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Veterans Visit Their Ship’s Namesake

USS Calvert carried thousands into three warsVeterans Visit Their Ship’s Namesake

Veterans of the USS Calvert (APA-32) and families visited Calvert County, their ship’s namesake, for the first time, on a day that coincided with a blustery nor’easter.
    The veterans meet annually, this time in Baltimore, where they toured Bethlehem Sparrows Point Shipyard, where the amphibious assault ship was built. They also visited the U.S. Naval Academy in Annapolis.
    Commissioned in October 1942, the Calvert served in Operation Torch, the landings in North Africa later that year, and the invasion of Sicily in 1943. The ship continued to serve in the Pacific, earning further battle honors in landings at Makin Island, the Marshall Islands, Saipan, Tinian and the Philippines. The Calvert then served through the Korean War and into the early years of Vietnam. The 491-foot ship was decommissioned in May 1966 and sold for scrap on February 14, 1977.
    The Calvert typically carried about 48 officers and 510 enlisted men. Since 1979, the USS Calvert Associates has helped keep the former crew of thousands in touch.
    Four dozen veterans and families visited three sites in Calvert, starting with Calvert Marine Museum, which hosted the visit and is the repository for the USS Calvert collection of donated memorabilia.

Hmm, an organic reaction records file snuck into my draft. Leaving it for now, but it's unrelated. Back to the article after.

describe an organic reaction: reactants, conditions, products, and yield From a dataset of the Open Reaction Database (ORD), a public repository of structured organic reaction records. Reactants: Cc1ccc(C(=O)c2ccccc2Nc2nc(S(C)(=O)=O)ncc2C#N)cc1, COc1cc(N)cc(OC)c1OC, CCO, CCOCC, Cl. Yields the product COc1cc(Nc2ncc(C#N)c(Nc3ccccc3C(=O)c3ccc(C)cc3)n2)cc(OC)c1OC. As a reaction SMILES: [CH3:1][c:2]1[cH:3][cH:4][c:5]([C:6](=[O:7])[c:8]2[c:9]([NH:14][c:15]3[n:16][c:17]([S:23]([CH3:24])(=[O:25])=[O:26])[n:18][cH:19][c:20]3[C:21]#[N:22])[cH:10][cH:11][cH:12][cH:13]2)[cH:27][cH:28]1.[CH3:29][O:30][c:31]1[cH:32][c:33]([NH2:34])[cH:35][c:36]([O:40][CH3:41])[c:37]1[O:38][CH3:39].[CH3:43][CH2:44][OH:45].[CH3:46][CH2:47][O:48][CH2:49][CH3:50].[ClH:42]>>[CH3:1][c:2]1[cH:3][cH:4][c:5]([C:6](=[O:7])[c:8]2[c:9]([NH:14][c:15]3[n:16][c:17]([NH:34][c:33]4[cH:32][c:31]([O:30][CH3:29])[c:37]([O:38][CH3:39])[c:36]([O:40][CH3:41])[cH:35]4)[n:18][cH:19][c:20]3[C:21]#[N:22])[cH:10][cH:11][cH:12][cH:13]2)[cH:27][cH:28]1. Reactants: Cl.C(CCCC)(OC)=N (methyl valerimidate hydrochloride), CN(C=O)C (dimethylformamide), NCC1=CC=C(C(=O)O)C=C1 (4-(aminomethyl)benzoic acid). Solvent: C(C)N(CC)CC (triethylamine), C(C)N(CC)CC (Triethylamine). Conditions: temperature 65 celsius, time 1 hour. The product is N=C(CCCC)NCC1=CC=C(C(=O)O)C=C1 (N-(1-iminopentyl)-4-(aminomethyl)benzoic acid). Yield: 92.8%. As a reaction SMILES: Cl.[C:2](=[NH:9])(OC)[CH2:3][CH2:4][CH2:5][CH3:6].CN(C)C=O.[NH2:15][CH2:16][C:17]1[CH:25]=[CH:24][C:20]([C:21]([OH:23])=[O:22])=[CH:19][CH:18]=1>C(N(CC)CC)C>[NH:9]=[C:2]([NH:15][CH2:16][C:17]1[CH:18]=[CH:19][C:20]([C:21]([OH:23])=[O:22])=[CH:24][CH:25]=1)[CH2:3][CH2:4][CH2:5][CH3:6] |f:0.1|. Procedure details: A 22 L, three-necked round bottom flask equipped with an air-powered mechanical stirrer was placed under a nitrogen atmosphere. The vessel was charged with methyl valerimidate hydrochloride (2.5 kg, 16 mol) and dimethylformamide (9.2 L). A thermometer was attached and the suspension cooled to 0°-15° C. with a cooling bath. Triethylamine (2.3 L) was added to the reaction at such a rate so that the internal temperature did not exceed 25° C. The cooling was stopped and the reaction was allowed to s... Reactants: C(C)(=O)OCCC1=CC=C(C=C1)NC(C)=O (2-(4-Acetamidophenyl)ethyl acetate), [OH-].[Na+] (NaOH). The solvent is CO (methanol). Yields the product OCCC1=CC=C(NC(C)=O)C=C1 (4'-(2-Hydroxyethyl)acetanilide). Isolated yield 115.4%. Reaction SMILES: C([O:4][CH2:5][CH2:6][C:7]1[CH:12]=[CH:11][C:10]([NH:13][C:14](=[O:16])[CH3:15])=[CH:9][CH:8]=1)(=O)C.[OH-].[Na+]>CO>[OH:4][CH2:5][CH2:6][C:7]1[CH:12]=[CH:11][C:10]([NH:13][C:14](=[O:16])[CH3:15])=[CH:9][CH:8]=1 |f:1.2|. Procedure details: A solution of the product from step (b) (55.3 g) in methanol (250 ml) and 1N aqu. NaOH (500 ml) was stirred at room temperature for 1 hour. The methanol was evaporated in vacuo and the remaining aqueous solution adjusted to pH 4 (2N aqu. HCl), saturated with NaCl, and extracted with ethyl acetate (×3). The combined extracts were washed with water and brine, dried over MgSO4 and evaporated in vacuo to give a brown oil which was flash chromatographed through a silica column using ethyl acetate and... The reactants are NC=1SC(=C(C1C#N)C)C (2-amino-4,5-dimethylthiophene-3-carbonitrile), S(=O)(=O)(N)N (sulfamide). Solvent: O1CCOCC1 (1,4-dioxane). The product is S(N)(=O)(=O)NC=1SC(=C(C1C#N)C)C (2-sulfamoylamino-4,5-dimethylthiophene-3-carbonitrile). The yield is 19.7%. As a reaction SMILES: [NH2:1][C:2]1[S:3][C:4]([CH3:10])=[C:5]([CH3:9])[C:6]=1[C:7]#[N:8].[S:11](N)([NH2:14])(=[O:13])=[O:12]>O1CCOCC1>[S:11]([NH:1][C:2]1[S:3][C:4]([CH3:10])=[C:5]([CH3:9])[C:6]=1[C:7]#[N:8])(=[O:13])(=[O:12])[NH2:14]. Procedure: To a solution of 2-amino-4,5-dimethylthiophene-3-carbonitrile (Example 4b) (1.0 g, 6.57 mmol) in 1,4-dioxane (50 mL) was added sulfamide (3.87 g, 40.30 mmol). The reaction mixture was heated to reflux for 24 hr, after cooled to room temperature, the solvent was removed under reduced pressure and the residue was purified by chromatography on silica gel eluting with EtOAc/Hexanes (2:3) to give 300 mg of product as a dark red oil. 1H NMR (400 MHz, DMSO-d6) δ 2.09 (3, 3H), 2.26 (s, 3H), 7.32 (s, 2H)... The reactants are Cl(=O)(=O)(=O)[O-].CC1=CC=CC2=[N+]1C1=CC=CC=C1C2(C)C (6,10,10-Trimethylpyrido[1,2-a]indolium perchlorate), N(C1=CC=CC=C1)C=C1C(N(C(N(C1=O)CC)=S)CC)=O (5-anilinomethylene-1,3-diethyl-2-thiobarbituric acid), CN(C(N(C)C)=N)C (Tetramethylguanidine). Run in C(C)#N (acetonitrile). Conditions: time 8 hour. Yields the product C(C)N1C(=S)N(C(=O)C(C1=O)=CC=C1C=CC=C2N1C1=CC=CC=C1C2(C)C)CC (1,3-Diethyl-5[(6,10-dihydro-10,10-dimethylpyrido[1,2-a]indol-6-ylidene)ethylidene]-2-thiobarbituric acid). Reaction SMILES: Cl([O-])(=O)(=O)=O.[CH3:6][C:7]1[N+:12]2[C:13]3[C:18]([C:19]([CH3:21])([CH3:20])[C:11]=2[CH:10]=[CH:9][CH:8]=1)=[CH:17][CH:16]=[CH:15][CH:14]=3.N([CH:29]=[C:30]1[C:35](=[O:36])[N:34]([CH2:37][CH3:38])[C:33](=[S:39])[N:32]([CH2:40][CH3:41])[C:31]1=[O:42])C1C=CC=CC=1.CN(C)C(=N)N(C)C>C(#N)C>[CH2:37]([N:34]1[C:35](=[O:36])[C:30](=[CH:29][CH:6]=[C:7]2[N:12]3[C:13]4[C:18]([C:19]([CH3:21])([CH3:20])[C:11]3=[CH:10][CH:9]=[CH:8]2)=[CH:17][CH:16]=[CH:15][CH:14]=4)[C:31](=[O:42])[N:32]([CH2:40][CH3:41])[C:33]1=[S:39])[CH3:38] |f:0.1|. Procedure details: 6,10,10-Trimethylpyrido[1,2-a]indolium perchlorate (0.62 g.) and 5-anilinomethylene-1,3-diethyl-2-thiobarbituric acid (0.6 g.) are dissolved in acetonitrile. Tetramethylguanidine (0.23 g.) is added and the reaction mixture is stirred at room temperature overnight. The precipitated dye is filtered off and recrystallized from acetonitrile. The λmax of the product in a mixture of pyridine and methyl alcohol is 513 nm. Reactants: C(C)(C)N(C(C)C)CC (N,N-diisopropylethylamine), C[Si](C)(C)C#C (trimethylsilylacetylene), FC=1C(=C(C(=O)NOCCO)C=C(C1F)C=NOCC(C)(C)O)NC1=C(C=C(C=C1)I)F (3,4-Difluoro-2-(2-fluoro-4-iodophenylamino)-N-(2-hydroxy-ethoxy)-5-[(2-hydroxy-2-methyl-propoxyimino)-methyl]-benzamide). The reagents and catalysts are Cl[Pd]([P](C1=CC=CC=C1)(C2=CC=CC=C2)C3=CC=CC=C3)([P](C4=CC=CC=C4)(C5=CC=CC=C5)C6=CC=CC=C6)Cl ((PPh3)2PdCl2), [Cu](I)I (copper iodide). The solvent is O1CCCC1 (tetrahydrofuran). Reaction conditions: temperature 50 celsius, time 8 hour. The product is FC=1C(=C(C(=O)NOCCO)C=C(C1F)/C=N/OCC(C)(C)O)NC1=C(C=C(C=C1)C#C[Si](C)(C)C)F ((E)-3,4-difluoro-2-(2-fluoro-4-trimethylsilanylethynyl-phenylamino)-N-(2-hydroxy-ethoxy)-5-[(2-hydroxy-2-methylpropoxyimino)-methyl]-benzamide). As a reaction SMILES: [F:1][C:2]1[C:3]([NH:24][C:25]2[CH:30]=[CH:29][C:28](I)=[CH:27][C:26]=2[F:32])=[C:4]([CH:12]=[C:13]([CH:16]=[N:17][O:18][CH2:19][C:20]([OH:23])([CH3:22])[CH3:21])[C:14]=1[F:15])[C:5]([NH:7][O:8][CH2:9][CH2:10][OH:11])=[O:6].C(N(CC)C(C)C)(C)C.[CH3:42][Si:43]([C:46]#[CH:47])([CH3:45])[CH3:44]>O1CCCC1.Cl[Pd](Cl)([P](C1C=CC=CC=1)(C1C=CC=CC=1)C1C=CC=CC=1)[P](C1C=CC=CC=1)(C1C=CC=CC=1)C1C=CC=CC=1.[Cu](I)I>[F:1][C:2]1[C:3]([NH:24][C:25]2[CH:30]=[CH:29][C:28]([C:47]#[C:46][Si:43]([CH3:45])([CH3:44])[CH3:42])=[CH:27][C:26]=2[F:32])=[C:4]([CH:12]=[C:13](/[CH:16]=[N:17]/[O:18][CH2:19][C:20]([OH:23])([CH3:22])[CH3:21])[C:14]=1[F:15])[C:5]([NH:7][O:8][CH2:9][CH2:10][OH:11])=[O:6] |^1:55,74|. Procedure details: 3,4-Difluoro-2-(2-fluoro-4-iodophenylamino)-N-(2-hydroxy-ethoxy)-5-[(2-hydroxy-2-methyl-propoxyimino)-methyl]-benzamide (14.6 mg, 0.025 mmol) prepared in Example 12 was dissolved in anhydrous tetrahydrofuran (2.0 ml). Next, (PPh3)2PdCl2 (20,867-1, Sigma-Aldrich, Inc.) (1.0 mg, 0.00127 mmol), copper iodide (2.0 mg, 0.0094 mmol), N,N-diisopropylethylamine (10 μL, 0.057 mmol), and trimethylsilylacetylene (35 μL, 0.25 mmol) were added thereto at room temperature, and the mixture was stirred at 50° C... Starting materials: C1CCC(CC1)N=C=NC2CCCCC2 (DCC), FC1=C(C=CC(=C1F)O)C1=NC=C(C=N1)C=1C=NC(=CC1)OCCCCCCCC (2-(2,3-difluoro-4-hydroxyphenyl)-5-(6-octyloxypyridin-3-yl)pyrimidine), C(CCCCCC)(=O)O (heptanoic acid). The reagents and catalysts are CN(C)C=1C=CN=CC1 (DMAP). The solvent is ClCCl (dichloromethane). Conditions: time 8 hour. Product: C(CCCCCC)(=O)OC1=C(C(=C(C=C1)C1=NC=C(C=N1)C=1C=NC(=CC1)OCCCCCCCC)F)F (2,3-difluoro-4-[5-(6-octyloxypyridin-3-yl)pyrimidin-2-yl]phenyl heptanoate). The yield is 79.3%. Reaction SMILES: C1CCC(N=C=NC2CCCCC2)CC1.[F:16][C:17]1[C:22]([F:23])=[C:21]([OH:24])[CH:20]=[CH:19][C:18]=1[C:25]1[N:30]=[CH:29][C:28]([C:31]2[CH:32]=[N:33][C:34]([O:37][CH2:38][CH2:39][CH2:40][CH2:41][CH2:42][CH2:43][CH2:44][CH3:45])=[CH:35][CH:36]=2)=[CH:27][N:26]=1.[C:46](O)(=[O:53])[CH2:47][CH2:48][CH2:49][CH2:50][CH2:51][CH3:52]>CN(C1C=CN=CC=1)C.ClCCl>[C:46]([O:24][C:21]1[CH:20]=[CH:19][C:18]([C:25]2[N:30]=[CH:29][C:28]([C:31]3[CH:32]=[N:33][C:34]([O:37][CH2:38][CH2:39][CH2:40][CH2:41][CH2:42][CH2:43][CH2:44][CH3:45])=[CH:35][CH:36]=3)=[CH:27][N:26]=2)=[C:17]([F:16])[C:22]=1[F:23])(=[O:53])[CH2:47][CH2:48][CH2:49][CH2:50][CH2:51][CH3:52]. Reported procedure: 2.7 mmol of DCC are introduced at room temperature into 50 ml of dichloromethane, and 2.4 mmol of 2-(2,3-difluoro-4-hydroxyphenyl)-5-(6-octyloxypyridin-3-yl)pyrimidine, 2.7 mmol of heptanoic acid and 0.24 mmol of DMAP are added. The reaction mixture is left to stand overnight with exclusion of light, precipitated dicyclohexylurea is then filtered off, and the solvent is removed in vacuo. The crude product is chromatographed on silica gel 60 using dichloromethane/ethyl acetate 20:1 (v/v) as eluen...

“I planned this reunion because of the collection,” organizer Chris Funck told Bay Weekly. “We wanted to have folks who could go see the impact when they donate their materials and see the great work the museum is doing. We had a great tour of Sparrows Point as well. Our Maryland visit was beyond expectations.”
    In Solomons, the veterans also stopped at the former site of the Naval Amphibious Training Base. Marines, sailors and soldiers from that base stormed Chesapeake beaches by the thousands in World War II training exercises before fighting at the shoreline fronts (read more at http://tinyurl.com/solomons-landing). A single sailor formed in bronze in Toby Mendez’s statue On Watch now marks the spot where 68,000 trained from 1942 to 1945 for their first amphibious landing attacks.
    The veterans’ Calvert visit ended at the Prince Frederick Library, where you can see part of the USS Calvert collection through October.